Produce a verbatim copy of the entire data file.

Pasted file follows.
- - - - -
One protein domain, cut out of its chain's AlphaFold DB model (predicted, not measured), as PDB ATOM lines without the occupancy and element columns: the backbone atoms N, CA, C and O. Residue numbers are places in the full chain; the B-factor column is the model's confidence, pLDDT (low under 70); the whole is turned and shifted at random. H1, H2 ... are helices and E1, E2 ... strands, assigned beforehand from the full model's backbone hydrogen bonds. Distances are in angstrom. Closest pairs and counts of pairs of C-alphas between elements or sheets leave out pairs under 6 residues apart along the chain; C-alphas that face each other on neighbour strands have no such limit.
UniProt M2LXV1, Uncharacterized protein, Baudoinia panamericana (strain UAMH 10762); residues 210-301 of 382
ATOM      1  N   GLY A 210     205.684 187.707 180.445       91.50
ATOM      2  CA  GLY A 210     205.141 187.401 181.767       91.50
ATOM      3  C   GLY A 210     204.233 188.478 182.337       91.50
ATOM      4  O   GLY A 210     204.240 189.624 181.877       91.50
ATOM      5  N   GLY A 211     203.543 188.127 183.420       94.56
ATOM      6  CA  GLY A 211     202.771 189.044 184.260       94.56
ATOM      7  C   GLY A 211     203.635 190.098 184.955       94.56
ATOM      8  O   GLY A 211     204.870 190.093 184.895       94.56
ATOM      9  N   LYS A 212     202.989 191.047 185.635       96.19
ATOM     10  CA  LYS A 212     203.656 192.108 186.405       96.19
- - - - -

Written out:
One protein domain, cut out of its chain's AlphaFold DB model (predicted, not measured), as PDB ATOM lines without the occupancy and element columns: the backbone atoms N, CA, C and O. Residue numbers are places in the full chain; the B-factor column is the model's confidence, pLDDT (low under 70); the whole is turned and shifted at random. H1, H2 ... are helices and E1, E2 ... strands, assigned beforehand from the full model's backbone hydrogen bonds. Distances are in angstrom. Closest pairs and counts of pairs of C-alphas between elements or sheets leave out pairs under 6 residues apart along the chain; C-alphas that face each other on neighbour strands have no such limit.
UniProt M2LXV1, Uncharacterized protein, Baudoinia panamericana (strain UAMH 10762); residues 210-301 of 382
ATOM      1  N   GLY A 210     205.684 187.707 180.445       91.50
ATOM      2  CA  GLY A 210     205.141 187.401 181.767       91.50
ATOM      3  C   GLY A 210     204.233 188.478 182.337       91.50
ATOM      4  O   GLY A 210     204.240 189.624 181.877       91.50
ATOM      5  N   GLY A 211     203.543 188.127 183.420       94.56
ATOM      6  CA  GLY A 211     202.771 189.044 184.260       94.56
ATOM      7  C   GLY A 211     203.635 190.098 184.955       94.56
ATOM      8  O   GLY A 211     204.870 190.093 184.895       94.56
ATOM      9  N   LYS A 212     202.989 191.047 185.635       96.19
ATOM     10  CA  LYS A 212     203.656 192.108 186.405       96.19